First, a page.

BEIJING (Reuters) - China’s largely rubber-stamp parliament on Sunday appointed a senior graft-buster as head of the country’s controversial new anti-corruption body, though real power will remain as always with the ruling Communist Party.
President Xi Jinping has waged war on deep-rooted corruption since assuming office more than five years ago, locking up dozens of senior officials, including the fearsome domestic security chief, Zhou Yongkang.
Supervision Minister Yang Xiaodu, who is also a deputy head of the party’s own graft-fighting Central Commission for Discipline Inspection (CCDI), was elected head of the National Supervision Commission, which will have a wide remit.
All state and public-sector employees, as well as managers working for a state-backed schools, hospitals, institutes or companies, can be targeted by the new commission, regardless of whether they are a party member or not, according to the latest draft of the pending supervision law.
Zhao Leji, a member of the party’s elite seven-man Standing Committee, remains head of the CCDI. That body will remain and will share many of its functions with the new commission.
Yang, 64, worked in China’s financial hub Shanghai from 2001-14, coinciding with Xi’s brief job there as the city’s party chief in 2007.
Speaking to reporters earlier this month as parliament opened, Yang said the new anti-corruption body was needed to ensure holes in supervision were covered.
“We don’t think the supervisory commission is an organ with super powers,” he said.
“Most of our work is a reminder to public officers. But no one should doubt our commitment to punishing corrupt officials who are obstinate to go their own way,” Yang added.
“In the past, there were holes in our anti-graft system – that is the supervision of public officers who are not members of the Communist Party of China, and who are not civil servants.”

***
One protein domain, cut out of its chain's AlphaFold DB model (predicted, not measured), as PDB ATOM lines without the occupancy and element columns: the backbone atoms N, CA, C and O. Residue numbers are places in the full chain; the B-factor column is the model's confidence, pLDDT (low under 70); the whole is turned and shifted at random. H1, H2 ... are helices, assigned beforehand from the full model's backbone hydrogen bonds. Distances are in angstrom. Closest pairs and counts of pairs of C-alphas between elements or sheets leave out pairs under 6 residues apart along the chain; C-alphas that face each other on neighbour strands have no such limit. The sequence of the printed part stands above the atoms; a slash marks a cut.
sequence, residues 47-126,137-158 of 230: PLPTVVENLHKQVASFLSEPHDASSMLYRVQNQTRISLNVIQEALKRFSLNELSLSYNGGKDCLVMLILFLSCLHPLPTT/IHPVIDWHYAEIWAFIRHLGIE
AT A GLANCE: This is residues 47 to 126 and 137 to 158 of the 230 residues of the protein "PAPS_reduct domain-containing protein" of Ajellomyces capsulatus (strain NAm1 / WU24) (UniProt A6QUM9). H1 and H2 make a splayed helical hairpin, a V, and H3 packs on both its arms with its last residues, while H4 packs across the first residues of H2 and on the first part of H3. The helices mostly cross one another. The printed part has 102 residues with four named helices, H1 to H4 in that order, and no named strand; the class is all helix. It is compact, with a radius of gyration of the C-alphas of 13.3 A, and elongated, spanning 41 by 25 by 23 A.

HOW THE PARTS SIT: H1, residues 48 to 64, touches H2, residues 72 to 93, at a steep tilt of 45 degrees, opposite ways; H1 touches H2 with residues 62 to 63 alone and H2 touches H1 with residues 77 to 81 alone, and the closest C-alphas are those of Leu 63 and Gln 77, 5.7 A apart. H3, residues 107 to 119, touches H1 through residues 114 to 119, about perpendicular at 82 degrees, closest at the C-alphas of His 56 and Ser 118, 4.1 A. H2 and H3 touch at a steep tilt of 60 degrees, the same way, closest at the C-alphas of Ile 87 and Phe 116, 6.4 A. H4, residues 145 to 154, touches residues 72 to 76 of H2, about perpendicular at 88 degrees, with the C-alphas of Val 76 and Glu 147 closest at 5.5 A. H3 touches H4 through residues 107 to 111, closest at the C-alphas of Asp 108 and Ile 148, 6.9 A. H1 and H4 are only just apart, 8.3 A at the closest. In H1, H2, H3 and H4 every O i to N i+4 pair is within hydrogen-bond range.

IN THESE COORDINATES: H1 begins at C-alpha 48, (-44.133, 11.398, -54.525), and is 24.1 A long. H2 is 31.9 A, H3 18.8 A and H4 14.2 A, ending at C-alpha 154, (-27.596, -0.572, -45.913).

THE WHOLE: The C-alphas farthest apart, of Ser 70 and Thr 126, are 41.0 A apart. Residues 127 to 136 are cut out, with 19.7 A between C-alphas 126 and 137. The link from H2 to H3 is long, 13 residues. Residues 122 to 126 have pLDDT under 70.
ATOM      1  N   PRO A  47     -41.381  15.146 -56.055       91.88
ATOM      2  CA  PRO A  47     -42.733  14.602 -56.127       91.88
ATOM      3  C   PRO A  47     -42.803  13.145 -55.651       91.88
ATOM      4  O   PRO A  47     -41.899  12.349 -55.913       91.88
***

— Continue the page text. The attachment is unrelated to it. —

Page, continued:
On Tuesday, parliament will formally pass the law that will give the new commission its legal framework, the state constitution having already been amended last weekend to accommodate the new body.
Some legal scholars have criticized provisions for the new body for failing to protect the rights of suspects during investigations.
Rights groups say the new supervision law will give detentions the veneer of legality, while still risking torture and rights abuses that they say plagued the old system.
A senior official said last week China will revise its criminal law to make way for the new anti-graft commission.
The current supervision law draft fails, for example, to ensure suspects have access to a lawyer during investigations.
The inclusion of such provisions to criminal law in 2012 was seen as making modest progress to combat long-standing issues such as miscarriages of justice and forced confessions.
Xi’s anti-graft campaign has made use of a secretive and controversial system of residential detention, which is outside the scope of China’s criminal procedure law.
Xi has pledged to reform the detention system as part of the establishment of the new supervision commission.
Among other votes announced by parliament on Sunday were the widely expected re-elections of Li Keqiang as premier - who only had two “no” votes cast against him - and Zhou Qiang as chief justice.
Minister of Justice Zhang Jun was elected head of the state prosecutor.
Additional reporting by Stella Qium and Christian Shepherd; Editing by Nick Macfie